Snowy Hydro has moved to dispel some of the principal concerns around its ambitious Snowy 2.0 pumped hydro project, arguing that it will likely accelerate the uptake of wind and solar, and will not underpin the future of coal – despite an independent experts report suggesting otherwise.
In a briefing in Sydney this week, senior executives from Snowy 2.0 played down the suggestion made in the independent report from Marsden Jacob that Snowy 2.0 would result in more coal being burned because the presence of the 2GW and 175 hours of pumped hydro storage project.
The Marsden Jacob report asserted that Snowy 2.0 would “improve the economics of coal-fired generation” and that as a result emissions will likely rise, and coal-fired power plants will be used more.
“That’s not what we want to see,” says Gordon Wymer, the company’s former CFO who has just shifted to a new role as Head of Commercial, that includes strategy and carriage of the Snowy 2.0 project.
Wymer says that while the Marsden Jacob report was very useful, some of its conclusions differs from Snowy Hydro’s own analysis – which the company has yet to release in detail.
But Wymer says Snowy Hydro has no interest in supporting coal generators and instead suggests Snowy 2.o would likely bring in an extra 400-800MW of large-scale wind and solar projects that would otherwise not be built – because of its need for cheap power to pump water uphill.
He says wind and solar provide the best opportunities to do that – such as in early morning (3am) for wind, and the midday hours for solar.
Snowy Hydro has begun discussions to write contracts to provide a “floor price” for wind and solar projects, giving them enough certainty to lock in finance and allowing them to reap any upside in the wholesale markets, as well as reducing Snowy’s dependence on coal contracts.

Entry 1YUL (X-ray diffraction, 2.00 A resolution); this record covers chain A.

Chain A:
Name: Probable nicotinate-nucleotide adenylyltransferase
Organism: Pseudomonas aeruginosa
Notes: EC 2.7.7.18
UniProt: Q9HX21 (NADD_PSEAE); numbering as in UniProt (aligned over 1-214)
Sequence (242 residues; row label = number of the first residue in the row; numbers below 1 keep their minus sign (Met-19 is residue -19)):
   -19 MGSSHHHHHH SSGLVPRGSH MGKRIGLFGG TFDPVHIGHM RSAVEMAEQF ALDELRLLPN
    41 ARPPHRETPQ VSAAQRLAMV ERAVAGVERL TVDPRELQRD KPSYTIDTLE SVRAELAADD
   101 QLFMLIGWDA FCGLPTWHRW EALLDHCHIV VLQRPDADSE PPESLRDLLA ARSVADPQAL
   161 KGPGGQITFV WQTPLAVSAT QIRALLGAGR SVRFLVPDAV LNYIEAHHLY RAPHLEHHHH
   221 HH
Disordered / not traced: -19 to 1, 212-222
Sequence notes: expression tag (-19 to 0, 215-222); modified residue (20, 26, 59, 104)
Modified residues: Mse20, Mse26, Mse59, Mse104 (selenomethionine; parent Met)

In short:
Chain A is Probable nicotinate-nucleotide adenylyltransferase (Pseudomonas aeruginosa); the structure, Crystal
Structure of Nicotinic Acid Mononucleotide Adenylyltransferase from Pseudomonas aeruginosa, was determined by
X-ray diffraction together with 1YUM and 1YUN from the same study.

Snowy Hydro finds itself in an interesting position. It sees Snowy 2.0 as critical for its own future, and crucial for the inevitable energy transition to a grid dominated by wind and solar, storage and distributed generation.
It has seized the political moment and won the support of prime minister Malcolm Turnbull, for whom the Snowy 2.0 project could be his signature initiative, or even his legacy project, given his inability to advance credible policies elsewhere.
But political patronage – and now 100 per cent ownership – carries risks, because the $6 billion (and counting) project proposal also becomes a political tool as well as a government asset.
Sure enough, Snowy 2.0 has been used by Turnbull and Frydenberg to hit the Labor states like Victoria and South Australia on the head, and to be critical of their renewable energy targets and battery storage plans.
The federal government has made clear – through its own speeches and the assumptions of the proposed National Energy Guarantee – that it regards anything approaching a 50 per cent renewable energy target by 2030 as “reckless”.
This has raised suspicion about its motives with Snowy 2.0. When first announced, Turnbull spoke enthusiastically about the need for “dispatchable energy”, but the rhetoric has since been switched to “baseload” and it wants the Clean Energy Finance Corp to fund carbon capture and storage.
These atmospherics have been exacerbated by some of the conclusions from the Marsden Jacob report, particularly its reference to the support for coal plants, and the suggestion – encouraged by the Marsden Jacob and Coalition rhetoric – that this is about Snowy 2.0 vs battery storage.
Snowy Hydro has become alarmed about this increasing perception that Snowy 2.0 would principally result in more coal being burned to push water up hill – until such time as renewables became a majority supplier to the grid – and of crowding out competition.
Wymer insists that Snowy’s future does not rely on the same scenario as the other big three (coal-burning) gen-tailers- AGL, Origin, and EnergyAustralia – and its plans are likely to be opposed by them.
He says Snowy Hydro’s future relies on a rapid transition to renewables – “otherwise we (Snowy’s business model) is toast”.